SPOKANE, Wash. — Under normal circumstances, the non-profit Treehouse would be focused on ensuring that each foster child is receiving equal educational opportunities. But with the COVID-19 outbreak, the non-profit decided to switch gears.
Ernest Henderson, Associate Director of Education Programs at Treehouse, said that children in the foster system are a high risk subset of the community.
"Youth in foster care are an incredibly marginalized and forgotten population. if we're not there to serve them they may not be able to find those needs somewhere else," Henderson said.
Ensuring they have those resources has become harder amid the economic struggles many people are facing due to the nation's necessary response to the coronavirus.
Foster parents are going through the same financial troubles as everyone else.
"Caregivers are funded for a certain amount of meals every month. And now they're required to give 10 more meals per kid per week," Henderson said.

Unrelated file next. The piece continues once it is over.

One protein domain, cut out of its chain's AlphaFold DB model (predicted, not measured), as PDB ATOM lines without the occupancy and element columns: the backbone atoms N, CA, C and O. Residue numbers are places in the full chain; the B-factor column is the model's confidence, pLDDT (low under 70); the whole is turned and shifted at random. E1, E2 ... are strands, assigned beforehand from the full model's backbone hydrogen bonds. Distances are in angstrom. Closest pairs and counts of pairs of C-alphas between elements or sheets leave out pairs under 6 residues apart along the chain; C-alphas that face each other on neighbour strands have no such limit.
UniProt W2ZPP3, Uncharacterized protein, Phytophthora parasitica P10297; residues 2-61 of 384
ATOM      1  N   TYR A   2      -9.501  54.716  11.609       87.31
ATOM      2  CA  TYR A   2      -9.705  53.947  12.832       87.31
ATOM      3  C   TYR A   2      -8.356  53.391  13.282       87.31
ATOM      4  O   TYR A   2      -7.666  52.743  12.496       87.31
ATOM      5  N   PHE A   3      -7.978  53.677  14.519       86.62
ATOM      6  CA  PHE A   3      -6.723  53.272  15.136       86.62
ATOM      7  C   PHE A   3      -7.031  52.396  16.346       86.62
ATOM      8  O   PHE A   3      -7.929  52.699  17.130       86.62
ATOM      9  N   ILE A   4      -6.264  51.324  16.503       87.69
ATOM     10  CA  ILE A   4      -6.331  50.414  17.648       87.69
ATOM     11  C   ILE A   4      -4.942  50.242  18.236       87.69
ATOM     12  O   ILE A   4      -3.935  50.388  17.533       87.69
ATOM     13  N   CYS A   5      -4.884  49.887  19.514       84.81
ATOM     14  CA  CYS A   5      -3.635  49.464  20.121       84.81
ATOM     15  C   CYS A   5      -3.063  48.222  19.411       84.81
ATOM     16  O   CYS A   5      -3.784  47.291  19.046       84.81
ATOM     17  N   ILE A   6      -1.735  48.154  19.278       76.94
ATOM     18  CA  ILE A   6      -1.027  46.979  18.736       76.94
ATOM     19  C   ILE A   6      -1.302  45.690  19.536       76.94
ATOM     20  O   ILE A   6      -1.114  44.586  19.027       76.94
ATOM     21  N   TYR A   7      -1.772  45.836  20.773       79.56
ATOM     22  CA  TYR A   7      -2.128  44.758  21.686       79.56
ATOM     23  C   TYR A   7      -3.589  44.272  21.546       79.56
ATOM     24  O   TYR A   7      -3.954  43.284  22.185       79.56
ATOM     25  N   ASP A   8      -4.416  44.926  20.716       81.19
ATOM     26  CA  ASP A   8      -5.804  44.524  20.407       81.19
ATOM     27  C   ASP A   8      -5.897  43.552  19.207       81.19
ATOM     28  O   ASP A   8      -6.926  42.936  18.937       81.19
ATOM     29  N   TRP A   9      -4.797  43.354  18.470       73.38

Instead of helping children attend summer camps, or take extra classes, Treehouse is providing families with financial assistance for food and internet access.
Even with the assistance, Henderson says some children will have to be shifted into different homes.
Treehouse is also providing rent assistance to youth and young adults living independently.
"That's our biggest fear. that our caregivers are going start finding unemployment issues themselves so they are going to have to detract the services their giving," Henderson said.
With all of this happening, the children cannot talk to their mentors face to face.
Henderson said that support system is vital for students, so they are providing phones or tablets to those who do not have access at home. The goal is to bring a sense of normalcy to this potentially confusing time.